Spinal cord injuries cause devastating injuries. Lawsuits may result with the injuries occurred as the result of someone’s negligence: falls on someone’s icy sidewalk, injury from speed motor vehicle crashes, or falls in a healthcare facility, for example.
Paralysis from a spinal cord injury causes major emotional, physical, and financial damages.
Spinal cord injury has become epidemic in today’s society. Despite advances made and improvements in early recognition and treatment, it remains a devastating event, which can produce a severe and permanent disability.
Mechanism of injury of spinal cord injuries
Legal nurse consultants get involved in explaining medical injuries and anatomy to attorneys. Many spinal cord injuries result from force of a traumatic event, which can then produce compression of the spine, rotation, extension or flexion of the spine.
There may be immediate effects of the trauma and or there can be a progressive mechanism, which follows the injury. Examples of mechanisms of injury include hypoxia, ischemia, edema, and bleeding to name a few.
The spine is made up of a series of bones designed to support the body and to protect the spinal cord. The spine and spinal cord may be subjected to multiple insults such as trauma, infection, ischemia, hemorrhage, tumor, inflammation and degeneration.
All of these processes can lead to a sudden onset of neurologic symptoms such as motor weakness, bowel and bladder incontinence and sensory changes. Prompt recognition of these entities is important to reverse or minimize potential neurologic injury.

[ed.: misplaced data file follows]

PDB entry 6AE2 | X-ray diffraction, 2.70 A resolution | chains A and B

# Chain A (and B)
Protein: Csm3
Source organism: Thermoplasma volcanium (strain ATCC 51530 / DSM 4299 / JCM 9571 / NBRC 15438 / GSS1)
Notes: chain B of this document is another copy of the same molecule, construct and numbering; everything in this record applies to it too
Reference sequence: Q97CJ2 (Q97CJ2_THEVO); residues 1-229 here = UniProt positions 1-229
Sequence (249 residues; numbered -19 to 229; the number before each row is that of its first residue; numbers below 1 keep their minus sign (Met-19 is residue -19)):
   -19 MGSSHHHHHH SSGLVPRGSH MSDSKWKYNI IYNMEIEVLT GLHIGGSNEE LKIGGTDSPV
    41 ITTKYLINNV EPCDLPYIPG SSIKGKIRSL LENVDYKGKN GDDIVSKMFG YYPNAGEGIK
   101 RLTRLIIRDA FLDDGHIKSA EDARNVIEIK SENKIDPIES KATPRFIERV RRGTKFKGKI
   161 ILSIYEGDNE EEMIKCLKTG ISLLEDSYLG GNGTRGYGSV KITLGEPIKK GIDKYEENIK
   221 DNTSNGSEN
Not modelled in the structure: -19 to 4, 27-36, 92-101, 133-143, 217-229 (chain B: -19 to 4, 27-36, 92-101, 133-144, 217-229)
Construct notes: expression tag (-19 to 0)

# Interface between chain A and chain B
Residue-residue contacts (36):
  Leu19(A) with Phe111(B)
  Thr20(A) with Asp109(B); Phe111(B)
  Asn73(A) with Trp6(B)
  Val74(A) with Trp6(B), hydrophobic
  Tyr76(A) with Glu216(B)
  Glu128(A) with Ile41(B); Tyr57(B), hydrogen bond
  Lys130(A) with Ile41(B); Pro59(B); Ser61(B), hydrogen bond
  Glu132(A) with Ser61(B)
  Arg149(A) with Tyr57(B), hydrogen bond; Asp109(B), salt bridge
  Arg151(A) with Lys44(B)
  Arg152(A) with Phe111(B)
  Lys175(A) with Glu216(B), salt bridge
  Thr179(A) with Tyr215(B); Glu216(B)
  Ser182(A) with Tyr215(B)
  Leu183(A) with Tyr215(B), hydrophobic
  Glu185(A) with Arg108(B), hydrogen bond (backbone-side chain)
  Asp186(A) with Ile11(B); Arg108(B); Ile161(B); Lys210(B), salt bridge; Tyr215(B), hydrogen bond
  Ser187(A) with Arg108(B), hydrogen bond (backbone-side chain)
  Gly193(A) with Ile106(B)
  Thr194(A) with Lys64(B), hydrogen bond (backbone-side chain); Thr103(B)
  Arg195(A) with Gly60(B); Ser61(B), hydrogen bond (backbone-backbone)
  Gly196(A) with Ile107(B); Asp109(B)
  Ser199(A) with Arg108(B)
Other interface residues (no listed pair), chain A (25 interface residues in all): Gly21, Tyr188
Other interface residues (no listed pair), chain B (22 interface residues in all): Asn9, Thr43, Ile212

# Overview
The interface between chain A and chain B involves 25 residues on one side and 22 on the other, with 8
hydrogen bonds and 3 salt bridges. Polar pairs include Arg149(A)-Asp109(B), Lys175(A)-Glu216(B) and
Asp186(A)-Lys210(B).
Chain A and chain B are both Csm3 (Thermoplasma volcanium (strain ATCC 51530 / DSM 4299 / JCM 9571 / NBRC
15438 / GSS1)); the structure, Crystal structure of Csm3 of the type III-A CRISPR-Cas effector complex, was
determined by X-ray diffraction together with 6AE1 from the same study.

When problems occur, the causes must be identified and practices adjusted – if necessary – to prevent them from occurring again. A plan of care is then designed for the individual patient. According to the Pennsylvania Patient Safety Advisory, there are three distinct factors of rapid response preparedness that must be addressed in virtually every clinical point of care. These include:
1. Rapid access to functioning equipment and up to date supplies;
2. Knowledgeable and trained staff to manage the clinical emergency; and
3. After systems are in place, maintaining a state of readiness to manage a clinical emergency at any time.
The legal question to answer in spinal cord injury is usually not whether there are damages, but whether there is liability. Part 2 addresses that issue.
Barbara Levin BSN RN ONC CMSRN LNCC is a clinical scholar at Massachusetts General Hospital and an expert witness for orthopaedic and medical surgical cases. Invest in a copy of Pat Iyer’s book, Analyzing Falls, Pressure Sore and IV Therapy Cases, written specifically for LNCs.
Sharpen your skills for the analysis of a patient fall case. Invest in 6 hour course on patient falls: Falls Course: The Impact of Head Injury. View it at your convenience through our digital downloads.